“I think Hip-hop is more important than any sort of Rock music,” states a resolved Justin Broadrick matter-of-factly. “Most of the beats are fatter and heavier than your average Rock n’ Roll riff.” Justin is the head of one of our planet’s most brutal ensembles. England’s Godflesh plows monolithic basslines and ear-searing guitar riffs over Hip-hop’s most brutal breaks. Their sound has been pummeling eardrums for nearly a decade now, and most of their fans don’t even get where the music is coming from. You see, Justin is a total Hip-hop junkie.
Not realizing what a total Hip-hop head Justin is, people tend to miss the low-key references to the genre in Godflesh’s music. For instance, their latest disc of remixes called Love and Hate in Dub (which consists of remixed versions of songs from their last record Songs of Love and Hate) kicks off with a clever KRS-One sample, and tons of Godflesh fans completely miss it. “Some people even think that it’s me!” laughs Justin, “And I’m like, ‘yeah right!’
“I’ve done lots of interviews with these Metal magazines and they’re really confronted by the Hip-hop thing like, ‘what the fuck is this?!’ They really don’t get it that I’m really into Hip-hop.” And he is. Justin can ramble on all day about the finer points of the Wu-Tang Clan’s lyrical prowess or the virtues of a solid Premier instrumental or how El-P from Company Flow is guesting on one of his side-projects’ next records… Not exactly knowledge Godflesh fans expect their leader to regurgitate so readily.
“I mean, given the choice between Venom, Emperor or some other Black Metal band and KRS-One, Jeru or the Wu-Tang — you know which side I’ll pick. You’d say the same thing yourself!” He says laughing. In fact, if Justin could’ve had his way, Love and Hate in Dub would’ve been blessed by his favorite Hip-hop gods. Originally, he wanted to get Hip-hop’s top producers to remix the songs.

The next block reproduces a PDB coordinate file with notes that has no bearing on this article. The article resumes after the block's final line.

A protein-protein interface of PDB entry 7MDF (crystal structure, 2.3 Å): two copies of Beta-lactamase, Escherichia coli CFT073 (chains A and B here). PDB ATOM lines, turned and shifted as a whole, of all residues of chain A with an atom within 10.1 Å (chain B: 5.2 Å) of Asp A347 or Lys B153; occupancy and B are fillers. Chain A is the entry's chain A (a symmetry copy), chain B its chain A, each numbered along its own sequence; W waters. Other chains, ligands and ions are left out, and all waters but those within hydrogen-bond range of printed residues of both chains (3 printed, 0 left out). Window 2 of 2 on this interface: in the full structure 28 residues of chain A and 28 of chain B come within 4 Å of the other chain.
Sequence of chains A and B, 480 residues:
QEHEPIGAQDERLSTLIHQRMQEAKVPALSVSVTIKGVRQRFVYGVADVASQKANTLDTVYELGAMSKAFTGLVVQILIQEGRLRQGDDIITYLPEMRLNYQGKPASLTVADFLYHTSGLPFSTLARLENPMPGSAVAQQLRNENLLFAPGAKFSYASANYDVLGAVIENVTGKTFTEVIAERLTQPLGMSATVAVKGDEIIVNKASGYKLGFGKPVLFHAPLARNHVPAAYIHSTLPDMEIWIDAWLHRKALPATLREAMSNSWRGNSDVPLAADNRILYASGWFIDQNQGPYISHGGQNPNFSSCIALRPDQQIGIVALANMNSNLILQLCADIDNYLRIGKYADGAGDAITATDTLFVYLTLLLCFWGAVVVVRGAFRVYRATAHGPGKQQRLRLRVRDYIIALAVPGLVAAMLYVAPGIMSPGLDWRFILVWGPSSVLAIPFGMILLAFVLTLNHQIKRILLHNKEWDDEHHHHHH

“Ultimately, we’d want people who were so out of our context that, first of all, it would’ve cost us loads of money,” Justin explains. “I mean, we’d love to get people like DJ Premiere, RZA, and a lot of European drum n’ bass, breakbeat sort of people as well, but the big stumbling block is that we just don’t have the sort of label support behind us at this point. These days, we have to be much more self-sufficient.” Since Earache couldn’t really pay the fees for the Rzarector or Primo, Justin was resolved to do the mixes himself. “We have our own bastardized idea of what we can do Hip-hop-wise anyway. It comes out even more perverted this way.”
Godflesh, which also includes the mild-mannered Benny Green on bass, and Brain Mantia (now of Primus) and Ted Parsons (ex-Swans and Prong) switching out on drums has always pushed limits in one direction or another. 1989’s Streetcleaner is the seminal Industrial-Metal hybrid sound that bands all over the world are still trying to recreate — and Godflesh has been innovating since and has never looked back. Five full-lengths and two EPs later, Justin is still trying to shed Godflesh’s Metal skin.
“All of these Metal magazines are so pissed off at the way that Metal has been treated that they don’t even want to take a look at something like Hip-hop,” says Justin noticeably frustrated. “They think that it’s worlds away from where they are. I try to stress to them that I’ve always hated Metal. I’ve just used and abused it. I’m not from that background at all. I’ve never, ever been some sort of Metal guy. I think people like to think that before we made Streetcleaner that we were some long-hair band who’d just discovered Industrial music when that’s not the case at all. The first music I was into was Punk rock. It’s so hard to convey these ideas to these people. They always come to me with how Metal should go back to what it was in the eighties, and I’m like, ‘bloody hell!’ I’ve always found Metal rather conservative.”
Next up for Justin and Godflesh is their last full-length for Earache in the States (their American contract runs out after one more proper record), and Justin plans on moving on with a bang: He wants to drop a double-CD worth of body breaking beats on the public. “I’ve been really inspired by Wu-Tang,” Justin explains. “I like the idea of just bombarding people with so much at once.”
[SLAP Magazine, December, 1997]